Officials with Genentech Inc., the South San Francisco company that makes Avastin, expressed disappointment with the FDA’s action but said a new Phase 3 clinical trial would begin soon to further evaluate how the medication works with paclitaxel. In addition, research will proceed on the search for biomarkers that may indicate whether a particular woman is likely to benefit from the drug.
Some researchers said they still believed it may help certain subgroups of women with breast cancer, such as people with so-called triple-negative disease, which is a particularly aggressive form.
“This is definitely not the end of the story for Avastin and breast cancer,” said Dr. Neal Meropol, chairman of the American Society of Clinical Oncology’s comparative effectiveness research task force and an oncologist at University Hospitals Case Medical Center in Cleveland. “It’s quite likely there is a subset of patients who benefit from Avastin to a major degree. The challenge for us is to identify which patients with breast cancer will benefit.”
But Meropol said that he agreed with the FDA’s decision and applauded the time and diligence the agency gave in weighing the matter.
“I think the FDA made a very reasoned decision based on the scientific data as well as input from experts, patients and the people who make Avastin,” he said.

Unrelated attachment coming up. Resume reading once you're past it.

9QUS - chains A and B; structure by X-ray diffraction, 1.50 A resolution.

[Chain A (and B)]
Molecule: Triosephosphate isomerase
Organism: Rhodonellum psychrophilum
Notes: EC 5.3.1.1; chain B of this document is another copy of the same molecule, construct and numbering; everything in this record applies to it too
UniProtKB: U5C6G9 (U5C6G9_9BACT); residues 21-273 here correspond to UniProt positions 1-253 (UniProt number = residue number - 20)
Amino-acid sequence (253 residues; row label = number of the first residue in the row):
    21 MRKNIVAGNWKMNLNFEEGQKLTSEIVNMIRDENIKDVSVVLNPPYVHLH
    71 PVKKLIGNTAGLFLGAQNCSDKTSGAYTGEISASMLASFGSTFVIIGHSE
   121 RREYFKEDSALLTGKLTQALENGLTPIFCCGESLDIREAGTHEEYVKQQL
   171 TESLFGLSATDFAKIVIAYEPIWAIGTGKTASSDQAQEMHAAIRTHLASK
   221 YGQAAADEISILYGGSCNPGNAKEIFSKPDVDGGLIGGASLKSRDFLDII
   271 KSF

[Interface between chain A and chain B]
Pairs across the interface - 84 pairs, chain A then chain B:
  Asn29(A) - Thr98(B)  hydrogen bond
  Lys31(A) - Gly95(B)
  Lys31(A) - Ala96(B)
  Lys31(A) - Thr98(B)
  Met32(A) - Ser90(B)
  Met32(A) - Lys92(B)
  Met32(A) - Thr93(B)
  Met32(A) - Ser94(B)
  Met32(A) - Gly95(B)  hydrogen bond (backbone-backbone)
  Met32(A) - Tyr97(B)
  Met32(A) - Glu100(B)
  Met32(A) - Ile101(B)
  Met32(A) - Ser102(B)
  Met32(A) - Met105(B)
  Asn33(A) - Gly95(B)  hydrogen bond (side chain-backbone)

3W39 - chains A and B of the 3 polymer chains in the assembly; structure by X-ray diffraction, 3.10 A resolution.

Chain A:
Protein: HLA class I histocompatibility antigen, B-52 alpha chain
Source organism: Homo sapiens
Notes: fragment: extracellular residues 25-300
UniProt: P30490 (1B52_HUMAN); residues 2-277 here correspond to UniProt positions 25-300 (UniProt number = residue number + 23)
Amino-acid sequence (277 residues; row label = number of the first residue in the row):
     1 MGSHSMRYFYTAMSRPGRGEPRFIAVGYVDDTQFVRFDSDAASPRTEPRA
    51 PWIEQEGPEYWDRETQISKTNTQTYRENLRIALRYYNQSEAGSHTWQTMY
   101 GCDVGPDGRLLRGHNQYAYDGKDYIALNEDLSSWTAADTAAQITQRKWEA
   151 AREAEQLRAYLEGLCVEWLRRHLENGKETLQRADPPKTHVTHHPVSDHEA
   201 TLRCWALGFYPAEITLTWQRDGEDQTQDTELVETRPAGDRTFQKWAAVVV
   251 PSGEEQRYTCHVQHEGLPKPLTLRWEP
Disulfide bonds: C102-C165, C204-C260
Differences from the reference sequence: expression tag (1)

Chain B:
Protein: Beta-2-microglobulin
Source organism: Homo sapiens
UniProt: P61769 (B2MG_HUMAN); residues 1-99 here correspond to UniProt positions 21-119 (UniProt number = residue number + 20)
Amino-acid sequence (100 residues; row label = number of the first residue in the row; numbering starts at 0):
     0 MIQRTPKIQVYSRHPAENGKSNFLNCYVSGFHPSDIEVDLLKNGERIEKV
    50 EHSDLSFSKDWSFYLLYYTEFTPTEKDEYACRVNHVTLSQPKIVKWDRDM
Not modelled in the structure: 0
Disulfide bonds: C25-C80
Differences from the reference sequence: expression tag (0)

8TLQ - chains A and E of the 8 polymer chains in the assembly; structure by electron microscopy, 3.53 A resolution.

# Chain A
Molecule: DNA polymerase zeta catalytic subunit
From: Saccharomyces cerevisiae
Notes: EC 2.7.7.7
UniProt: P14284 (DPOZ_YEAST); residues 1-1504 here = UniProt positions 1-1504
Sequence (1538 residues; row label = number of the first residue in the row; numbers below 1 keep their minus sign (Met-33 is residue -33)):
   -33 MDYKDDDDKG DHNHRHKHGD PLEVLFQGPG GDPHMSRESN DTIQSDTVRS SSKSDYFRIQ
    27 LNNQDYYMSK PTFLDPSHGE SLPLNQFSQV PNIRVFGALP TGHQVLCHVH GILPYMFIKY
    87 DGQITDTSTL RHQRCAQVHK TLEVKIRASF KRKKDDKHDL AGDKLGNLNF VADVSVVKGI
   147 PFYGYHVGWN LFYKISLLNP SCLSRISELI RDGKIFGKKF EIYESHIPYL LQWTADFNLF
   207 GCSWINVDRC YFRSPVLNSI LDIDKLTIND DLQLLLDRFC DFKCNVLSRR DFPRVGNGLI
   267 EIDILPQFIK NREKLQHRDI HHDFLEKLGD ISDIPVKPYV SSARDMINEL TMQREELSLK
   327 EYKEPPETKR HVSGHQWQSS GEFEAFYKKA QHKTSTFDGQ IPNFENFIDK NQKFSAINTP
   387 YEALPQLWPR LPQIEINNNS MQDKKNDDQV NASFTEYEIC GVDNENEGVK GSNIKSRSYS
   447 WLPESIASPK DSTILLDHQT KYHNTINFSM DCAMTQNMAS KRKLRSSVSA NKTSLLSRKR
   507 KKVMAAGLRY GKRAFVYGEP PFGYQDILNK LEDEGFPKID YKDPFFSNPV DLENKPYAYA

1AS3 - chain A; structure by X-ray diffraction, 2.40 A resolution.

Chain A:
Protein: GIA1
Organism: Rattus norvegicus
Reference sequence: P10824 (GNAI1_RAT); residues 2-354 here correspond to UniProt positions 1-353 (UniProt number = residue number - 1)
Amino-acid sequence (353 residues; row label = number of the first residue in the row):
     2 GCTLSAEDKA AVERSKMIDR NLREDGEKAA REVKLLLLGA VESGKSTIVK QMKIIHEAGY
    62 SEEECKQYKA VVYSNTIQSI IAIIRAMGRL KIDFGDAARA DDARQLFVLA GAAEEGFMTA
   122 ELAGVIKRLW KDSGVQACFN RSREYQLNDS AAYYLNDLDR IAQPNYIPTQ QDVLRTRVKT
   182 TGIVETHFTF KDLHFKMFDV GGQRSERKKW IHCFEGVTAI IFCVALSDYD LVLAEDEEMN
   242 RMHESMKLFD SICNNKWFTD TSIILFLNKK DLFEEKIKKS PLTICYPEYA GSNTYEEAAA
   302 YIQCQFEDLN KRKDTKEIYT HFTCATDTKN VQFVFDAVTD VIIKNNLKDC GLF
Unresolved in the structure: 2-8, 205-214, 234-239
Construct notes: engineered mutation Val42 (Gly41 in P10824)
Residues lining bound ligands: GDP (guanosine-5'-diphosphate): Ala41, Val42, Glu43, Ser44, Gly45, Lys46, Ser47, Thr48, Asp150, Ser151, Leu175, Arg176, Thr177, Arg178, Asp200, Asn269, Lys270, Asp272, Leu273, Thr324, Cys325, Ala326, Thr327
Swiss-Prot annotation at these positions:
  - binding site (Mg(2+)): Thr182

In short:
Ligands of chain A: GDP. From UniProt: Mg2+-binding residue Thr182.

Patient groups were divided on the decision, largely because of how insurers will deal with the issue.
Leaders of the Ovarian Cancer National Alliance, based in Washington, worried that the removal of Avastin’s indication for breast cancer might harm women with ovarian cancer who receive the medication off-label.
Some breast cancer patient advocates have harbored doubts about Avastin in spite of its popularity.
“Our position from the very beginning is that they should not have given this particular drug approval for breast cancer,” said Fran Visco, president of the National Breast Cancer Coalition in Washington, who applauded the decision.
The loss of Avastin in the breast cancer treatment arsenal should not concern patients, since they can still receive chemotherapy, Mortimer said. “There are so many new drugs coming out for treatment of breast cancer.”
Alexa Vaughn in the Washington bureau contributed to this report.